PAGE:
The story of Christ’s entrance into Jerusalem at the beginning of Passover week leads to a couple of penetrating questions: Is Jesus really enough for me, just the way he is? Or, do I think he ought to be different than he is?
The majority of the people who gathered to give Jesus praise at the beginning of the week, shouted to the Roman authorities to have him crucified at the end of the week. Why the big turn around? The change in attitude came because Jesus did not fit the crowd’s expectations of what the Messiah should be and do. They did not accept him for who he was. We need to be aware of our own expectations for God, and for what we believe Jesus ought to be and to do.
Missed expectations create either hurt, anger, or both. How we view Jesus determines how we will view the Christian life and the Christian Church. If we see Jesus as being like an earthly politician and emphasize his war chest while downplaying his meekness, we will then have a triumphalist view of Christianity and be disappointed when there is no practical victory taking place. The crowd wanted assurances that in Jesus’ first 40 days in office that he would put the big hurt on the Roman authorities. They had expectations of strong leadership, making things happen, and accomplishing big hairy audacious goals.
On the other extreme, if we view Jesus as only a Suffering Servant and pay little attention to his lordship over everything, then we will remain in spiritual contemplation without effectively engaging the world with the victory of the cross and resurrection. But if we view Jesus as the Gentle King, the Humble Sovereign; if we see him as lowly royalty, giving due emphasis to both his divinity and his humanity, his authority and his humility; then, we will begin to worship Jesus as he truly is and not as we want him to be.
Most of the crowd checking out Jesus already had their minds made up about who they thought he should be. They had no room for a suffering servant and a humble savior because they could only see the sins of others, and not their own sins. They believed Jesus was the King of Israel, and, for them, that meant a political liberator from the Gentile Romans. They were aware of the royal psalms that spoke of divine rule over the nations. The crowd was understandably weary of being dominated by non-Jews, and wanted some serious payback and a new establishment with the Messiah in charge.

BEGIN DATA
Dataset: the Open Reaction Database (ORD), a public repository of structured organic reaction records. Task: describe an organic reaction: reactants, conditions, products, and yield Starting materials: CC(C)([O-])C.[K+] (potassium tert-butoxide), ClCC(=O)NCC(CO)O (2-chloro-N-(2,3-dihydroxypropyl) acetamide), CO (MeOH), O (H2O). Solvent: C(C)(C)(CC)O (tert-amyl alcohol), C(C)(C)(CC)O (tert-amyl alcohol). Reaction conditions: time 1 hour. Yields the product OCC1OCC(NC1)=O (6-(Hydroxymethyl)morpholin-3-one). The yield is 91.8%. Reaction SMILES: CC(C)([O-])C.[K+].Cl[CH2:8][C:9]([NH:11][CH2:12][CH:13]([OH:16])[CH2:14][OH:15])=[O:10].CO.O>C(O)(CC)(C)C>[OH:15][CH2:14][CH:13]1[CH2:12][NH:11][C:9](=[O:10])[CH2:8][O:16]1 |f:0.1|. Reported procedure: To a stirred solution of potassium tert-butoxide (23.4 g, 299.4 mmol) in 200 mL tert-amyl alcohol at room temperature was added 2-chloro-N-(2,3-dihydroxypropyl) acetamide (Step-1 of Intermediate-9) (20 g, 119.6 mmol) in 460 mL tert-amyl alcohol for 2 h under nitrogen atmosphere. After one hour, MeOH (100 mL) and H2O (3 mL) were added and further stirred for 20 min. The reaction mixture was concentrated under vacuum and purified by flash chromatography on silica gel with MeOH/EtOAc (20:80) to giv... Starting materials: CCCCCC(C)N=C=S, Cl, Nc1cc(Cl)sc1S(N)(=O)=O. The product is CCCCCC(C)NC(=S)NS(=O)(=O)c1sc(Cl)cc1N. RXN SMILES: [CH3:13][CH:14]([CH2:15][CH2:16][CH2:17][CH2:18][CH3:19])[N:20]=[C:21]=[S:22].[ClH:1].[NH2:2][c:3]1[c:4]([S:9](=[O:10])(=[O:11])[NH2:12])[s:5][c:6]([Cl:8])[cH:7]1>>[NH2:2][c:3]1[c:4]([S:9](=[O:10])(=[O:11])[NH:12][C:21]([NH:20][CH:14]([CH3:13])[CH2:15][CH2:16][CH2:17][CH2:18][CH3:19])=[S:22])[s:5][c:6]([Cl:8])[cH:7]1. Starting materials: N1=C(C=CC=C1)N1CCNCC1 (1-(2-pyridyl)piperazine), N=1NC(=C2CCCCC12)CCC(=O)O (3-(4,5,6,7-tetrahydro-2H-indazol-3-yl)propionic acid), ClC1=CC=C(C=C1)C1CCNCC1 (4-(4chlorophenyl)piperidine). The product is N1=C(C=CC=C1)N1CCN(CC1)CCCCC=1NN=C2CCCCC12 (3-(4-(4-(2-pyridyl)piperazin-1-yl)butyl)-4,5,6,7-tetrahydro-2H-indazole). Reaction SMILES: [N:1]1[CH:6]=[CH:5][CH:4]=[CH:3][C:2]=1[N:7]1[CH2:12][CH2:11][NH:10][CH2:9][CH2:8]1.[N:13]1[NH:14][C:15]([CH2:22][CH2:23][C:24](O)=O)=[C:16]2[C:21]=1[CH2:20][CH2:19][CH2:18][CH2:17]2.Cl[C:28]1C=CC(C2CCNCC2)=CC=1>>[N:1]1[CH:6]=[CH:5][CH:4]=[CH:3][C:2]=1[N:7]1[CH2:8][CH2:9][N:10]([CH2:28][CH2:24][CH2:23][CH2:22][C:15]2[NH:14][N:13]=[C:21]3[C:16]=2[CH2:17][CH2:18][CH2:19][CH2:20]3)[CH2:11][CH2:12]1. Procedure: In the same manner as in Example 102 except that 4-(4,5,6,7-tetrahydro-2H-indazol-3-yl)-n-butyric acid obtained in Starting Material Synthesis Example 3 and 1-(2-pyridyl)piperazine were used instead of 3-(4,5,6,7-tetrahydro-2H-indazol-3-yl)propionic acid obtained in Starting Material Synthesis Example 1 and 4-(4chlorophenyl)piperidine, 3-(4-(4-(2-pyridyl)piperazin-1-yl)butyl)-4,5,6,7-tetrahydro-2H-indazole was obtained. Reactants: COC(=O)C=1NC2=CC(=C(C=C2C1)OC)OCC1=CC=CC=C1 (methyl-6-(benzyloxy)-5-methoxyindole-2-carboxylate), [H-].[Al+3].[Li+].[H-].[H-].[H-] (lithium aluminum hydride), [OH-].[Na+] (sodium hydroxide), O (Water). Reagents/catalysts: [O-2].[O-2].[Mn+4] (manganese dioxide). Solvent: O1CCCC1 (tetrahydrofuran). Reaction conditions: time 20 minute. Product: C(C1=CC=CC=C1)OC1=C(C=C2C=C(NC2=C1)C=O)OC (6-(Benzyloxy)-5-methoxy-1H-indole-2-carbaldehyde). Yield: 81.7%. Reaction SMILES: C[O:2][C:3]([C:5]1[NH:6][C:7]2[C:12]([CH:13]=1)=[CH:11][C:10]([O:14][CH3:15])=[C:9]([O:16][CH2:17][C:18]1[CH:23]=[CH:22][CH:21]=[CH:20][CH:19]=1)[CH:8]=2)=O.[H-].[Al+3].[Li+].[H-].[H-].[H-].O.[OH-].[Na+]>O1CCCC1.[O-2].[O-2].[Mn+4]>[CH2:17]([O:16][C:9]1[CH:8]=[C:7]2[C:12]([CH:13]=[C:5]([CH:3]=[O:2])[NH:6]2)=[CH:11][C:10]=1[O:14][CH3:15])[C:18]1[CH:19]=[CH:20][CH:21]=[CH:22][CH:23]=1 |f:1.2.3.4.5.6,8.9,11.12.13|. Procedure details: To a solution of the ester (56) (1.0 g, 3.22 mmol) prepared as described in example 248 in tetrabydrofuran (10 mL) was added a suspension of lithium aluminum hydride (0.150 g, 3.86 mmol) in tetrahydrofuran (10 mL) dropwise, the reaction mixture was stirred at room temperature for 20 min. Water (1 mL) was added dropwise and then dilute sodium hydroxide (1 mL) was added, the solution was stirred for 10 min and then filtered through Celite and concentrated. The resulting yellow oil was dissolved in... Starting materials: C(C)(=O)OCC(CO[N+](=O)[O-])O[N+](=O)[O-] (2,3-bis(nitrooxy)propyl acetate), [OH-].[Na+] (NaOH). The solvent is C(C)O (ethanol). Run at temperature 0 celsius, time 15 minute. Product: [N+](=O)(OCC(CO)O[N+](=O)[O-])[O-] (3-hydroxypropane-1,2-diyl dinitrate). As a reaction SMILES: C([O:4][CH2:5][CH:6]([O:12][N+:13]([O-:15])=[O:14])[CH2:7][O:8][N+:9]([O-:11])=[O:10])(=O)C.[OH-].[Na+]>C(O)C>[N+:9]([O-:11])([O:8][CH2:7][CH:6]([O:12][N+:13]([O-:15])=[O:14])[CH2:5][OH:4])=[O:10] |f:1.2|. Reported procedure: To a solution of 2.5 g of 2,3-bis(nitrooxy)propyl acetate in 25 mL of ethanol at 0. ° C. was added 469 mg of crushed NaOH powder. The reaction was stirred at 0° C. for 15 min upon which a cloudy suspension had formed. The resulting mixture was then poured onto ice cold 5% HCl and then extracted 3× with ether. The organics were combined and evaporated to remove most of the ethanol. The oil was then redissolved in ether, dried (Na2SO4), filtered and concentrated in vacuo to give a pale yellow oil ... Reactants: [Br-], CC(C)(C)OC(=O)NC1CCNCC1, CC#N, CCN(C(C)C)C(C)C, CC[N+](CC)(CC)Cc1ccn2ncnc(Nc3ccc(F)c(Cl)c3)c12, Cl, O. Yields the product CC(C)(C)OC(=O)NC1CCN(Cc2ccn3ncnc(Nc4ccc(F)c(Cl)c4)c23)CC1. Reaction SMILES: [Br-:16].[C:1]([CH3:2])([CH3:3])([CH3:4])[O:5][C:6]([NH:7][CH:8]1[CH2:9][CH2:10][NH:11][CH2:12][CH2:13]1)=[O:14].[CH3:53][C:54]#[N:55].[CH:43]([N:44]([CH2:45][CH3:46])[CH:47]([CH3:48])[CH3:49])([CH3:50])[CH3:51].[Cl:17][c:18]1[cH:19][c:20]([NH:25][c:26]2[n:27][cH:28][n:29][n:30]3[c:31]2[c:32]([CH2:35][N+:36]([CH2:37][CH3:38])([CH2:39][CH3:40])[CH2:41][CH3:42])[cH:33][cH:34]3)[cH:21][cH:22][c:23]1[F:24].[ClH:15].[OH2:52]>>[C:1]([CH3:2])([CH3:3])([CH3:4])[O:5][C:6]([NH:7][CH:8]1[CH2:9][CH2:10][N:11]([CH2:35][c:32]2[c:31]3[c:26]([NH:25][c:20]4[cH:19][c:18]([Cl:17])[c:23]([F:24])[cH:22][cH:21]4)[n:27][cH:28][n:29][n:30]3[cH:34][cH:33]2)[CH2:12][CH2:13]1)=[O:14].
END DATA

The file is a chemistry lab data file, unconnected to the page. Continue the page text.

To put this ancient scene in perspective, it would be like in our day getting completely jazzed-up about a particular presidential candidate who did some incredible things on the campaign trail and is now entering Washington D.C. to a ticker-tape parade and lots of flag-waving. Palm branches were the national symbol for Israel, like our flag displays. There was no question about what the crowd of people wanted: a strong leader-king who was going to change the establishment and inaugurate a new administration of peace and prosperity that put the Romans in their place and give prominence to the Jews, like King David of old.
But Jesus deliberately chose a donkey to ride on in Jerusalem (John 12:12-16). He was serving notice to all the people that he was not going to capitulate to the crowd’s agenda for him. He was not going to become the political savior they were looking for. He was not coming to overturn the establishment. He was not there to make everyone feel good about being a good patriotic Jew.
Here is the point that this story emphasizes, and it is a timeless, necessary conclusion: We are to adjust to Jesus, and not the other way around. Jesus did not fit into the triumphalist and nationalist scene of the Jews because he is the not just the King of the Jews, but the King of All Nations. He did take on the establishment – just not the Roman one. Jesus came to overturn the ruling establishment of Satan and his wicked spirits; he came to upend the principalities and powers of this dark world. Jesus came to take back the people of this earth for God, and he would not do it through a political revolution, but by a spiritual one. Jesus would seize power by sacrificing himself for the sins of everyone, and making it possible for people to live a new life without the world, the flesh, and the devil dogging them at every turn.
The church has a wonderful message of deliverance to communicate. Let us remember the basis for it in this Holy Week.